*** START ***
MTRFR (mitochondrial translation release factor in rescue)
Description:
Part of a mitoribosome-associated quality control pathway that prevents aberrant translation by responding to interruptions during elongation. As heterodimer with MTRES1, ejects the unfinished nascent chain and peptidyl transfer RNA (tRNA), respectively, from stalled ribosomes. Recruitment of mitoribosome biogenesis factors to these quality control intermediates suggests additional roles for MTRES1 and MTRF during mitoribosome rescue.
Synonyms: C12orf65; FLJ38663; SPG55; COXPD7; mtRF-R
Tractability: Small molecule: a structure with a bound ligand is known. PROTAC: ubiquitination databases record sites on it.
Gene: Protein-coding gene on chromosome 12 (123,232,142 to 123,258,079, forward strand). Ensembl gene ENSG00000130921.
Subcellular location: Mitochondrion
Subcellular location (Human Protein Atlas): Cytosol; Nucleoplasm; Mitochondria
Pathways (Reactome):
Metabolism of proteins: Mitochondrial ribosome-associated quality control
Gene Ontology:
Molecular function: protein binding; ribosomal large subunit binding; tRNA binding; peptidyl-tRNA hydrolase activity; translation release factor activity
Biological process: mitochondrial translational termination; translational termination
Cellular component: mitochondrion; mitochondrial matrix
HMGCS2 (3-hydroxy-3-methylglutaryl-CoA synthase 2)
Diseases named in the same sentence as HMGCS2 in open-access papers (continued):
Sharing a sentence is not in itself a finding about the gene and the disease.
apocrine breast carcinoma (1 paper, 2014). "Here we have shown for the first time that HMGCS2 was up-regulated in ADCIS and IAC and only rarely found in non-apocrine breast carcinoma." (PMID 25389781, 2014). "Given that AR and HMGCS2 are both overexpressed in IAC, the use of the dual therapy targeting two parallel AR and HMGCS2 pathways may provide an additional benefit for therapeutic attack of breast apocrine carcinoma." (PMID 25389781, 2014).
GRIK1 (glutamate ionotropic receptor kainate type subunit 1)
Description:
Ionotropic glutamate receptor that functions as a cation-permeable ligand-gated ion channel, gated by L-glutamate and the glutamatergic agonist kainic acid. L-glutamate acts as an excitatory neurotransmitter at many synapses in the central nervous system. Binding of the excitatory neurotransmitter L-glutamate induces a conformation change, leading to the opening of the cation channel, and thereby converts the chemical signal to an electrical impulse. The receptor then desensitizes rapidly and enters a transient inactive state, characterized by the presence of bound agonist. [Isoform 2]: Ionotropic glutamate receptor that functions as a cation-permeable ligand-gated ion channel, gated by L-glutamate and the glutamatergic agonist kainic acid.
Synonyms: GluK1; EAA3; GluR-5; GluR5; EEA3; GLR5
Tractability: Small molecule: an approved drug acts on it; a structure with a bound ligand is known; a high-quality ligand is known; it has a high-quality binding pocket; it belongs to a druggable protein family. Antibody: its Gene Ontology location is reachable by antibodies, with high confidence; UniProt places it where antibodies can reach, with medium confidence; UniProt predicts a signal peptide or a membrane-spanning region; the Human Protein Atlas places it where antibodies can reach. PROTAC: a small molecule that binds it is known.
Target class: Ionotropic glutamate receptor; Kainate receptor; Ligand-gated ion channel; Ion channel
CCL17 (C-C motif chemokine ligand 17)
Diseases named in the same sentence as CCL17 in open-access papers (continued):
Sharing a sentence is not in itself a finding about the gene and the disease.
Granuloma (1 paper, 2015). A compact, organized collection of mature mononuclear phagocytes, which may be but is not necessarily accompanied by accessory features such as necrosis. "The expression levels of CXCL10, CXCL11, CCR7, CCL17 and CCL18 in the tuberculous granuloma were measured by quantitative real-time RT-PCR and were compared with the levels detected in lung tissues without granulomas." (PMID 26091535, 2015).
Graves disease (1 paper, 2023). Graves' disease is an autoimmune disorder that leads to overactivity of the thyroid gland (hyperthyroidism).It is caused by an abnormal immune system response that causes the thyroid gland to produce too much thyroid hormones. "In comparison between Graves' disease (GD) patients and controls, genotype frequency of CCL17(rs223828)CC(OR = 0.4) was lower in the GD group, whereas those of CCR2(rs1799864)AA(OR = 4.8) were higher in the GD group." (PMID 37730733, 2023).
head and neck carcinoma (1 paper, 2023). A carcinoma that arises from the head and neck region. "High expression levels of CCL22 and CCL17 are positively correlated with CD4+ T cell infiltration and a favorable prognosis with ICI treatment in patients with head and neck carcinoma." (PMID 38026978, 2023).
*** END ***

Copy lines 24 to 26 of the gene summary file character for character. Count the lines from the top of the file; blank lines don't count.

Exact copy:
Target class: Ionotropic glutamate receptor; Kainate receptor; Ligand-gated ion channel; Ion channel
CCL17 (C-C motif chemokine ligand 17)
Diseases named in the same sentence as CCL17 in open-access papers (continued):